Sugar Love

For my fellow sugar lovers, there is more to the story of sugary goodness than just feelings of happiness. There are different types of sugar in our diet. Sugars can be naturally occurring or added. Naturally occurring sugars are found in foods such as fruit (fructose) and milk (lactose). Added sugars are sugars and syrups put in foods during preparation or processing, or added at the table. Currently, many of the foods and beverages Americans eat and drink contain empty calories (add calories to the food but few or no nutrients) – calories from solid fats and/or added sugars. Foods that are high in empty calories (especially added sugars) include but are not limited to- cakes, cookies, pastries, and donuts, sodas, energy drinks, sports drinks, and fruit drinks, chocolate and Ice cream. Quite the list, isn’t it? We need to think before indulging into these sweet pleasures because we add a lot of calories to our diet by taking these empty calories. A small amount of empty calories is okay, but most people eat far more than is healthy. It is important to limit empty calories to the amount that fits our calorie and nutrient needs. It is super hard when it comes to ice cream or chocolate, correct? But it is the truth and we need to be mindful of what we eat.

Sweet Statistics- According to the data from the National Health and Nutrition Examination Survey, 2005–2010, approximately 13% of adults' total caloric intakes came from added sugars between 2005 and 2010. Men consumed a larger absolute amount of calories from added sugars than women. It was also highlighted that among adults, one-third of calories from added sugars (33%) came from beverages. In children and adolescents, 40% of calories from added sugars came from beverages.

How much is too much?- The American Heart Association (AHA) recommends limiting the amount of added sugars we consume to no more than half of our daily empty calories allowance. For most American women, that’s no more than 100 calories per day, or about 6 teaspoons of sugar. For men, it’s 150 calories per day, or about 9 teaspoons. Take a random health bar off the rack the next time you go to a supermarket and look at the label. Use the calculation below to find out how many tea spoons of sugar one serving contains. You don’t live off of one bar a day, do you? If you can only have 6 tsp of sugar per day and the bar gives you 4, how do you spread the other 2 tsp over the span of 24 hours? Something to think about. Think natural sugars and you will feel less guilty, I promise.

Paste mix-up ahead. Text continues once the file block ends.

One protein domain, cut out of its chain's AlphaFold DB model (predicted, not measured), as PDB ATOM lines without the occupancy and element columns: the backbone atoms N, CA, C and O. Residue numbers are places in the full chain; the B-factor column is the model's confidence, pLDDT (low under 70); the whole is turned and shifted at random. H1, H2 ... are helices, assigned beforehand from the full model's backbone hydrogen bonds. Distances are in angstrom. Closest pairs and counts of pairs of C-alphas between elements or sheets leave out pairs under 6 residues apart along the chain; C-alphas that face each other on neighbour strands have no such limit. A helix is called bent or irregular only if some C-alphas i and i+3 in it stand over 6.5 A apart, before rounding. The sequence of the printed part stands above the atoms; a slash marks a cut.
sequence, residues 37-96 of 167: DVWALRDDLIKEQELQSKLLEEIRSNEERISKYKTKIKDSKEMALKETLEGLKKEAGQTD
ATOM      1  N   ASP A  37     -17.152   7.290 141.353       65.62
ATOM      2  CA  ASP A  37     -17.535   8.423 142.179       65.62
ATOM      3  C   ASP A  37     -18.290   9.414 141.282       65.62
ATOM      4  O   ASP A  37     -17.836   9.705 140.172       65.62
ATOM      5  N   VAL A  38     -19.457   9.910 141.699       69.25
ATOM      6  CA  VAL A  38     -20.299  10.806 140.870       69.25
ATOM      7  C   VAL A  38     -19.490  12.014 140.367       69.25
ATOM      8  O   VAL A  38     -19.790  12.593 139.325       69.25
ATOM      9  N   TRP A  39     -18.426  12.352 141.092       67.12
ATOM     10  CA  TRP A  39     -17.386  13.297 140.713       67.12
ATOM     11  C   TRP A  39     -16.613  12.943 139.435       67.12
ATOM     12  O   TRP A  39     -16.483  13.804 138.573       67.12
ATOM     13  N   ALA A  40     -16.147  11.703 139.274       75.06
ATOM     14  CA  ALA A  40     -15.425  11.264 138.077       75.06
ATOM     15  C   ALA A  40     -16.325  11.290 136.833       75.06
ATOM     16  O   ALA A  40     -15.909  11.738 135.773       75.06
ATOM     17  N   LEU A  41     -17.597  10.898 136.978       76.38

Say bye to sugar completely? – Of course not! A good first step is to cut the usual amount of sugar you add by half. Cut back on the table sugar (white and brown), syrup, honey, molasses etc. added to things you eat or drink regularly like cereal, pancakes, coffee or tea. Add fruits and nuts instead of adding sugar. Replacing soda with milk, water or freshly squeezed fruit juice is always a plus! Eating fresh, frozen, dried or canned fruits (good sources of natural sugars) and avoiding fruit canned in syrup, especially heavy syrup is another way of cutting down excess sugar.

 Compare food labels and choose products with the lowest amounts of added sugars. You can use this formula: 1 tsp= 4g of added sugar and calculate the number of tsp from a particular food. Added sugars can be identified in the ingredients list e.g. high fructose corn syrup (HFCS). Reduce the amount of portions eaten. Read about portion control elsewhere on this blog.  When baking cookies, brownies or cakes, cut the sugar called for in your recipe by one-third to one-half. Instead of adding sugar in recipes, use extracts like almond, vanilla, orange or lemon. You can also switch out sugar with unsweetened applesauce in recipes (use equal amounts).

Try non-nutritive sweeteners (approved by the FDA) such as aspartame, sucralose or saccharin in moderation. Non-nutritive sweeteners may be a way to satisfy your sweet tooth without adding more calories to your diet. 

This blog is written by Sharmin Hossain, a student intern of Valley Nutrition Counseling  with a PhD major in Nutrition at the University of Massachusetts Amherst